MIT researchers have developed a photonic bandgap fibre, which has a hollow core surrounded by a highly confining reflective surface. The fibre conducts an intense stream of laser light that would melt traditional fibre optic materials.
‘Due to the efficient confinement of light in the hollow core, we are able to utilise materials that would normally be damaged under such intense illumination conditions,’ said Yoel Fink, assistant professor of materials science and engineering.
To create the fibre, the researchers identified a pair of materials that have very different optical properties yet soften at the same temperature.
These materials are layered in alternating thicknesses to create a hollow pre-form – a scaled-up version of the final fibre. When the pre-form is fed into a furnace and drawn into a fibre, the layers reduce in thickness to micrometer dimensions, resulting in a mirror that confines light to the hollow core.
The transmission window is determined by the layer thickness and thus can be scaled to target a wide range of wavelengths.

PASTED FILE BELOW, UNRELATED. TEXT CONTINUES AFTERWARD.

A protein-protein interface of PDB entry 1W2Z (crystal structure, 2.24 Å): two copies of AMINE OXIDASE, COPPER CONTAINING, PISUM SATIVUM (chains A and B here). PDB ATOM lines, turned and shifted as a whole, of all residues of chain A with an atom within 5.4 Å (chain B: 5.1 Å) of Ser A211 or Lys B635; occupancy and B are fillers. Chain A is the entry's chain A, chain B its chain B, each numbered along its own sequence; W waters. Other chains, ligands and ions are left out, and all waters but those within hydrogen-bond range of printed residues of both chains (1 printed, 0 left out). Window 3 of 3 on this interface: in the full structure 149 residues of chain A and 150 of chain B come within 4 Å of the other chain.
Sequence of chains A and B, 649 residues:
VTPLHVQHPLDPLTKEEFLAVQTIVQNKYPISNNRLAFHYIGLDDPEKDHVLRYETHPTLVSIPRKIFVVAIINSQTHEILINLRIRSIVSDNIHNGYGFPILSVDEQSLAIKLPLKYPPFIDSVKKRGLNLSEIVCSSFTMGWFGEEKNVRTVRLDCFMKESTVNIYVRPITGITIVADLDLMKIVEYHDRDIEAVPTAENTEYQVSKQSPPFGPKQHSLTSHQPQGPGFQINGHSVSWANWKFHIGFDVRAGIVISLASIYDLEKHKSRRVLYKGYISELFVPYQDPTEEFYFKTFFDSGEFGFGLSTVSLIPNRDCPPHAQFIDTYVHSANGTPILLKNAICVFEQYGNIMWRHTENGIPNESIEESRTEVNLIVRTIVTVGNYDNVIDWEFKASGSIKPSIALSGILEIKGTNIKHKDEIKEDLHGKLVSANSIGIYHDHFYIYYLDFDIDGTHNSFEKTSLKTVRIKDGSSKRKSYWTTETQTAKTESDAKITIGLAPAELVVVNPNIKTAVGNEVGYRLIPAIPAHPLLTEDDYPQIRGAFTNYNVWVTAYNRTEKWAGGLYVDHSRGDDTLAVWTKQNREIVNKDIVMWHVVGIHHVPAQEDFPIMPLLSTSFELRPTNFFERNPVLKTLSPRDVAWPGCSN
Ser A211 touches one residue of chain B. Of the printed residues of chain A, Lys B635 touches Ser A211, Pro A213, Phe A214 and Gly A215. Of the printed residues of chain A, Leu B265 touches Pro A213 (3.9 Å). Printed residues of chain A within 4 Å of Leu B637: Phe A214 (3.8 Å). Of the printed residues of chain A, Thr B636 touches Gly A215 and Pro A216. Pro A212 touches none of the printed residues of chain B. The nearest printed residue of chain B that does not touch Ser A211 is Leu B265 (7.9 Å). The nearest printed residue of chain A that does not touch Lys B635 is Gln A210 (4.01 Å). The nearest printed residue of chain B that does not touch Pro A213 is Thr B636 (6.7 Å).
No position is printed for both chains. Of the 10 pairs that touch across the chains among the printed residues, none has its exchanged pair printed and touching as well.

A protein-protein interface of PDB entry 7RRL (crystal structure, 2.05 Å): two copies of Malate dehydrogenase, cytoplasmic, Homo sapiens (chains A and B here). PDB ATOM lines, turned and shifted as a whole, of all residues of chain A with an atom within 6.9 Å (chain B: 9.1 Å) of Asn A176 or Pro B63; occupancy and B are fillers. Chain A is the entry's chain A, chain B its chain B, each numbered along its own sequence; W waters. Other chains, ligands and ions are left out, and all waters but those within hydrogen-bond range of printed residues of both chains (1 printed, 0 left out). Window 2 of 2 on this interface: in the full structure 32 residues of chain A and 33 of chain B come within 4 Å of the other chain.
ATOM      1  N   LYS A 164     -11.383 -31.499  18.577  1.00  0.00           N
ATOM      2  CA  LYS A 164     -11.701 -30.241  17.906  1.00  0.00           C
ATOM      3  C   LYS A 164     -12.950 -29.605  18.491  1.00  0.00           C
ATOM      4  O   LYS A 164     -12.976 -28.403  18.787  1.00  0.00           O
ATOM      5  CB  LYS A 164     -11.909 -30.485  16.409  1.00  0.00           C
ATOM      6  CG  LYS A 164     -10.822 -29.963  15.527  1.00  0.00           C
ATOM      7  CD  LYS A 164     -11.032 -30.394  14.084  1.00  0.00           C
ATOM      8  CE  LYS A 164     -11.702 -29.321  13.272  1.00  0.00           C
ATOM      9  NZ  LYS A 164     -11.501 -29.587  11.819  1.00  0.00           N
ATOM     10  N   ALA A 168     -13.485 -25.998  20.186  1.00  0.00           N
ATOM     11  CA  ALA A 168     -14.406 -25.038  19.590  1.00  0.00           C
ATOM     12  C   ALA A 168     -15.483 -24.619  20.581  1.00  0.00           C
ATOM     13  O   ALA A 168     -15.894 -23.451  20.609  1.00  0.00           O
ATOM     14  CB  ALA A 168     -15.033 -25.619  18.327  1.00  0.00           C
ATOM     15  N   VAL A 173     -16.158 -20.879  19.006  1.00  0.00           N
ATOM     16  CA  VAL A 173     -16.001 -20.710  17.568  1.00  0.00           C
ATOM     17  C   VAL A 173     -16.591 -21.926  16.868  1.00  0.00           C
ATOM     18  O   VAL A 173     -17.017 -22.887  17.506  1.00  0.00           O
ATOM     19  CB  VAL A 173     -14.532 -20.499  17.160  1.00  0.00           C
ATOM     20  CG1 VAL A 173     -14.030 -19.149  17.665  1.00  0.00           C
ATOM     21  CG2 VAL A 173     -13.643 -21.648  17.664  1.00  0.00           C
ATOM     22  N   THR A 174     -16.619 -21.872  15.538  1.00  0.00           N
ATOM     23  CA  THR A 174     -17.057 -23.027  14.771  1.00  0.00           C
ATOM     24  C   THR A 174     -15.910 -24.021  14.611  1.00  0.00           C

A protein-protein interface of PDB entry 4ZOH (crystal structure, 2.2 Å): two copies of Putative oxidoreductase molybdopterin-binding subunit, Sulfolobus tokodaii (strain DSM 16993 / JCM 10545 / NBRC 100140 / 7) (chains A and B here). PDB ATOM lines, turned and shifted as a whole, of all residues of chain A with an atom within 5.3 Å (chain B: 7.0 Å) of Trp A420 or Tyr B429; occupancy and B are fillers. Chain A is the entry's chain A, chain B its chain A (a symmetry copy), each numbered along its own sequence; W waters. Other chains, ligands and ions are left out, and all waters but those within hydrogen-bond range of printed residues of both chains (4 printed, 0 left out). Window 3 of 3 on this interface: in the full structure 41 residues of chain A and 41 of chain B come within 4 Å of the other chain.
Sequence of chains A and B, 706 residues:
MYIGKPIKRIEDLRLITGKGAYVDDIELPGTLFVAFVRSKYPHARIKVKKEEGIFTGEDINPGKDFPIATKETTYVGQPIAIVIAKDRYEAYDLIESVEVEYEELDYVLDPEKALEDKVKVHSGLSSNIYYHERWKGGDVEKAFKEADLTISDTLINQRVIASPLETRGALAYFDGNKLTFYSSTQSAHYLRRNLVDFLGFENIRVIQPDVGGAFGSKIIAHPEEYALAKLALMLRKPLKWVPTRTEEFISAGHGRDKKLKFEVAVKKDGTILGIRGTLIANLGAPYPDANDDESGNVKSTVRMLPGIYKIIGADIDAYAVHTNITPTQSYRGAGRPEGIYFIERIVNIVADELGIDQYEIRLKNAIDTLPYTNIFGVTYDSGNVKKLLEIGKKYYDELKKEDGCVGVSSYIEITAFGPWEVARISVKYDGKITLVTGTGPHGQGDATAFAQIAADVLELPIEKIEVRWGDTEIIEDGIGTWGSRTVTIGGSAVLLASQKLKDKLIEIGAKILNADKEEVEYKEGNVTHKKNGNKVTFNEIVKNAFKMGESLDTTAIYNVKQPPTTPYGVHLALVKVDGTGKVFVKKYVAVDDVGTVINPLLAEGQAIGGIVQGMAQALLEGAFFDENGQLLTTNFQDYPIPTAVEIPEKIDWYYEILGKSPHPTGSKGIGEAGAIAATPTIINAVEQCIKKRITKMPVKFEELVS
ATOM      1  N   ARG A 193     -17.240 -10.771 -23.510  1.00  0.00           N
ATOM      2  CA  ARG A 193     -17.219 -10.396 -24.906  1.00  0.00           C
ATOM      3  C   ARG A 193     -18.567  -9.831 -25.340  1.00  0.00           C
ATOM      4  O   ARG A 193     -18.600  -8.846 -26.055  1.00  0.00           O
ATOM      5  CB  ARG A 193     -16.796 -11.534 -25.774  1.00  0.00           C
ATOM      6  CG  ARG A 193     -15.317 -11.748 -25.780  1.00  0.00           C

Tens of meters of fibre with ‘transmission losses … orders of magnitude lower than those of the constituent materials’ demonstrate that low attenuation can be achieved through structural design rather than high-transparency material selection, according to the researchers.
The researchers chose to concentrate on the transmission of 10.6-micron light along the fibre because there are ‘no good fibres at this wavelength, and yet very strong, low-cost lasers exist at this wavelength that may be useful for a variety of applications,’ said Shandon D. Hart, a graduate student in the Department of Materials Science and Engineering.
The new fibre would allow a carbon dioxide laser’s high power to be transmitted over longer distances than are possible today.
Possible applications include medical treatments that necessitate high-power delivery, such as surgery or facilitating the breakup of kidney stones, and medical diagnosis requiring broad-band infrared transmission such as detecting cancerous cells with spectroscopy. For manufacturing and materials processing, the fibre may, in the future, transmit sufficient laser light to cut metal. Another potential spectroscopic application involves the construction of a fibre-optic sensor.
‘The significance of this work is that it clearly demonstrates a key attribute of photonic bandgap fibers, namely the ability to achieve lower losses than their index-guided counterparts,’ said John D. Joannopoulos, Francis Wright Davis Professor of Physics at MIT.